When it comes to reputational risk, many banks would be wary of serving someone like dissident gunsmith Cody Wilson, whose projects include publishing free weapons schematics and selling machines for the home manufacture of firearms. His activities are legal, and in fact, litigation comprises much of his activism. But Wilson is a radical, and finance firms tend to eschew radicalism. (That is a problem in-and-of-itself, but we’ll leave it aside for now.)
By contrast, the NRA is a longtime figure of the establishment. It doesn’t just work within the system; the NRA is the system. It has close ties to politicians and firearm manufacturers alike. Whether or not you like guns or the Second Amendment, it should be alarming when a legacy institution as entrenched as the NRA is turned away by financial service providers, especially as a result of state pressure.
That financial discrimination shows just how precarious Americans’ rights are in actual practice. What if a financial regulator decided that the ACLU’s First Amendment advocacy was distasteful, and jeopardized the group’s ability to accept donations?
The point is not that every bank should be forced to work with the NRA. For some banks, refraining from doing business with the NRA may make commercial sense. If the reputational risk, or cost of monitoring compliance, outweighs the revenue that a financial services company can garner from a controversial client, it’s a rational business decision to drop that client.
An imperfect solution
However, the NRA’s case demonstrates the critical need for permissionless financial infrastructure. A truly open financial system would mitigate the state pressure brought to bear against private organizations that advocate for Americans’ constitutional rights. It would also protect provocateurs like Cody Wilson, who may pose a legitimate threat to the PR and marketing needs of a traditional, centralized bank.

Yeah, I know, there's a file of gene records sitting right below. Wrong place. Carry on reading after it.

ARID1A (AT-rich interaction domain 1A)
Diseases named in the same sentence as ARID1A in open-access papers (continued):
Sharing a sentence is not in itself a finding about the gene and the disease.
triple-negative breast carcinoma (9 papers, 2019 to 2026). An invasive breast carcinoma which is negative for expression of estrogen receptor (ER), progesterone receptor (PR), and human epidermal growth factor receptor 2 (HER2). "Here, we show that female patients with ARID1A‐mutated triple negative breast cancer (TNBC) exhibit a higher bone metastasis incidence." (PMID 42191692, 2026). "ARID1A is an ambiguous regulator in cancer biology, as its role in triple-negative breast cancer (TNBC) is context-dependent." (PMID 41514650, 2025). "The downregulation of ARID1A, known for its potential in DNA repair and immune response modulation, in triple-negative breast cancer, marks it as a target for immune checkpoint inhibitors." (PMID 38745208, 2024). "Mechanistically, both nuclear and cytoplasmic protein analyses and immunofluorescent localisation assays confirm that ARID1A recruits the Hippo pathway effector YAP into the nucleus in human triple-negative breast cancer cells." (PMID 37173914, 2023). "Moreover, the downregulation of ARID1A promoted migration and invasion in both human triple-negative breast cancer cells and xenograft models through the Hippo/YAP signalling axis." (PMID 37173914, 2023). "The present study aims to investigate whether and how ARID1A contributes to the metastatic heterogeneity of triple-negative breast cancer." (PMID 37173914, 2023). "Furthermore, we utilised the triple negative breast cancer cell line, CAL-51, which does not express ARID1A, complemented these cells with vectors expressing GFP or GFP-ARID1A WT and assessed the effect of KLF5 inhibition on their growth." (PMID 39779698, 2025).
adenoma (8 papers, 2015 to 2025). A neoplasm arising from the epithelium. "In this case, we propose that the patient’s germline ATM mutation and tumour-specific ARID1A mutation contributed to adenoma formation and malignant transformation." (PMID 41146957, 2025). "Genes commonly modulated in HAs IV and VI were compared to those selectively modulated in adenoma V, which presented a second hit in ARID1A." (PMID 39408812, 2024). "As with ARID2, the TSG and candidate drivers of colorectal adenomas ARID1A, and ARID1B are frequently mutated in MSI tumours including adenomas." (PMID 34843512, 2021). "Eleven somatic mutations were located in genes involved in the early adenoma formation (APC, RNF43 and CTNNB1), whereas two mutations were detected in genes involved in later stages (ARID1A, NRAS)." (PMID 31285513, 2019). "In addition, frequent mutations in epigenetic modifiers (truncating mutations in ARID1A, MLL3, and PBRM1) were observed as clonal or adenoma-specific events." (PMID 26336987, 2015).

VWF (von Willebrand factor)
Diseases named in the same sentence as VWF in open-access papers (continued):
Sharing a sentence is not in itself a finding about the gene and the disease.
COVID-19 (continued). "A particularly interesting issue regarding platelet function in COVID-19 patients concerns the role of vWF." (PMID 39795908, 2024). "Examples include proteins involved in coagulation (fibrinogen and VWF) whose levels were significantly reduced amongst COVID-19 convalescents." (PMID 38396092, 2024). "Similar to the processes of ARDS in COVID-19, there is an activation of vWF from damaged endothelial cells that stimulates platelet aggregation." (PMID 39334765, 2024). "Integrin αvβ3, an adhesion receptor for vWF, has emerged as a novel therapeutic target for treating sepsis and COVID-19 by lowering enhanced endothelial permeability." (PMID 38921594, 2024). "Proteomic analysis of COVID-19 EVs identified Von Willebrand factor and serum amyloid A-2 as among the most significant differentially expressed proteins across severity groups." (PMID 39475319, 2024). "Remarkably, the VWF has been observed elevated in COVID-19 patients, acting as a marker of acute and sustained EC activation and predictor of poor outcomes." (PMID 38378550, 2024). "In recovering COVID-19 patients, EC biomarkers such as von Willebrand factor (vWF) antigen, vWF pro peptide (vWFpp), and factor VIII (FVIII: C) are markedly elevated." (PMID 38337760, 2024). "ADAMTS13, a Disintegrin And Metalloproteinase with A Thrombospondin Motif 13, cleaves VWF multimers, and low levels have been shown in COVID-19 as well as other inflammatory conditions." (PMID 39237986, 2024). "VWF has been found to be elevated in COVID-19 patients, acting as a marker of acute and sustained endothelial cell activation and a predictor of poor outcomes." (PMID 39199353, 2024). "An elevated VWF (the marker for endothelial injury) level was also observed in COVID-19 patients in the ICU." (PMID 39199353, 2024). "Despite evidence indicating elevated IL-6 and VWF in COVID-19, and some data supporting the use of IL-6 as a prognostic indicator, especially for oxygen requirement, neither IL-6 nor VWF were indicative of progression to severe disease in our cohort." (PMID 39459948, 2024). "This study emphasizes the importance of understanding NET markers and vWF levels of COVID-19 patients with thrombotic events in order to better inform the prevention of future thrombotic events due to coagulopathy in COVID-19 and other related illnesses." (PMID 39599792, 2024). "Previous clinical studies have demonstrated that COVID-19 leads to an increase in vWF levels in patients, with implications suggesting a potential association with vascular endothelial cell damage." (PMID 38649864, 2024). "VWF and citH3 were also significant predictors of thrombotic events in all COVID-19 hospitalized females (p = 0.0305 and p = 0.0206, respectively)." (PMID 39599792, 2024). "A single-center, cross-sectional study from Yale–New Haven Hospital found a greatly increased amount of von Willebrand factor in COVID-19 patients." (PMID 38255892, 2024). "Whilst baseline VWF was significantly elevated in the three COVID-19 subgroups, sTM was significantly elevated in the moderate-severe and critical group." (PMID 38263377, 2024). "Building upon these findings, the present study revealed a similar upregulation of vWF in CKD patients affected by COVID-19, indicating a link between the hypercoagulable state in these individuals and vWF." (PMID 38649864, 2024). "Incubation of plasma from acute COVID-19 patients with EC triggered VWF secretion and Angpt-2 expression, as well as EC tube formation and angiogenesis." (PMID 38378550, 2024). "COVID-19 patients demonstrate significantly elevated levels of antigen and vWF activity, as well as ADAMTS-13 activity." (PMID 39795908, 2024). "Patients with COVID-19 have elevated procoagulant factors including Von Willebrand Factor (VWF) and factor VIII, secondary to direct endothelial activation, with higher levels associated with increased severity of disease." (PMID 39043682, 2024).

Cryptocurrency is the solution to financial exclusion — if an imperfect one at present. Anyone in the space knows that the promise of a robust parallel system has yet to be fulfilled. Usability and adoption remain low. Bitcoin privacy is far from perfect (although it is steadily evolving, and alternate options like zcash and monero are available). The tax and regulatory environments remain intimidating, which is a huge problem for merchants.
And yet, despite all those caveats, cryptocurrency continues to hold the promise of financial freedom. The cypherpunk approach is not to rely on the government upholding the Bill of Rights, but to write code that will guarantee those liberties cannot be taken away. Cryptocurrencies that are trustless and distributed already provide an incredible advantage: You can exchange value, even across great distances, without having to do a song and dance for a gatekeeper.
In this bear market, it’s important to remember the revelatory nature of Satoshi Nakamoto’s innovation. Freedom entails being able to say and do controversial things — and when it’s true freedom, you don’t have to beg for permission first.
The author thanks Andrew Glidden, Preston Byrne, Jon Stokes and Robert Mariani for reviewing an early draft of this article.
U.S. Constitution image via Shutterstock